Sweet Potatoes - Best Food For Diabetics, Side Effects, And Healthy Recipes
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Sweet potatoes, though resembling in appearance to yams or the common potato, belong to an entirely different food family, so when you choose sweet potatoes as a dietary root vegetable, you are getting a truly unique type of potato that is nutritionally different from other types.
The intensity of the sweet potato’s yellow or orange flesh color is directly correlated to its beta-carotene content, which is referred to as “Provitamin A” as our bodies can typically produce vitamin A from it.
Purple-fleshed sweet potatoes, on the other hand, are a fantastic source of anthocyanins (especially peonidins and cyanidins) and have outstanding antioxidant activity, more than even blueberries.
Here’s why this is getting the thumbs up from nutritionists to be part of a diabetic’s diet. Also understand when can it be harmful and simple recipes to try at home.
Sweet potato actually helps to balance blood sugar in diabetics. Research shows that sweet potatoes contain adiponectin, a protein hormone produced by our fat cells. People with diabetes tend to have lower levels of adiponectin, and sweet potato extracts have been shown to significantly increase adiponectin levels in persons with type 2 diabetes.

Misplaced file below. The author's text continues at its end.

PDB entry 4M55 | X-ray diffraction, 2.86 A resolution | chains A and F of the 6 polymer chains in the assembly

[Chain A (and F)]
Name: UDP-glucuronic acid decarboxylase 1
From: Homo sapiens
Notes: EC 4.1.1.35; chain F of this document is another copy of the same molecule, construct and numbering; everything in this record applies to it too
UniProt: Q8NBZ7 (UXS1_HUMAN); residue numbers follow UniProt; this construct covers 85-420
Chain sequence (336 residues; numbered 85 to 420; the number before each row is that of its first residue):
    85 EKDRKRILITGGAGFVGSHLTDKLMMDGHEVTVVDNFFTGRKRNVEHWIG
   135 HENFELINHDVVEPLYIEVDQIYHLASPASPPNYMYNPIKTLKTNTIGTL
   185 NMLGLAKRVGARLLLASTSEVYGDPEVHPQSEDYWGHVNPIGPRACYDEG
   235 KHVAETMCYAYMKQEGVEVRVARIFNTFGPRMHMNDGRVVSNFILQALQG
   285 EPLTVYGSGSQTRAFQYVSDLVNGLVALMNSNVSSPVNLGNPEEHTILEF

Sweet potatoes are among the select vegetables with high amounts of oxalates (greater than 10 mg per serving). Oxalates tend to crystallize when they exist in excessive levels in the body. They play a part in the formation of calcium-oxalate kidney stones, which is the most common form of kidney stone.
If you cannot decide between sweet or savory potatoes for your next dinner, then I would recommend this dish is for you. These baked mashed potatoes combine sweet, savory, and sour flavors into a unique dish. Serves 6.
Let’s bring a little bit of Mexico into your healthy kitchen. Learn how to make delicious Enchiladas with a healthy twist! Enjoy a flavorful yet healthy version of a Mexican classic with this fun, healthy and easy recipe!
This is a rice-less meal that uses shredded sweet potatoes as the ‘rice’ with an Asian-inspired twist. Sweet potatoes are a low glycemic starch and are rich in vitamin A. We have amped this recipe up with the addition of toasted coconut for extra fiber and heart-healthy fats. Feel free to add additional vegetables or to pair with a salad. This is a recipe that takes minutes to make which is ideal for those nights that you are short on time.
Disclaimer: The content is purely informative and educational in nature and should not be construed as medical advice. Please use the content only in consultation with an appropriate certified medical or healthcare professional.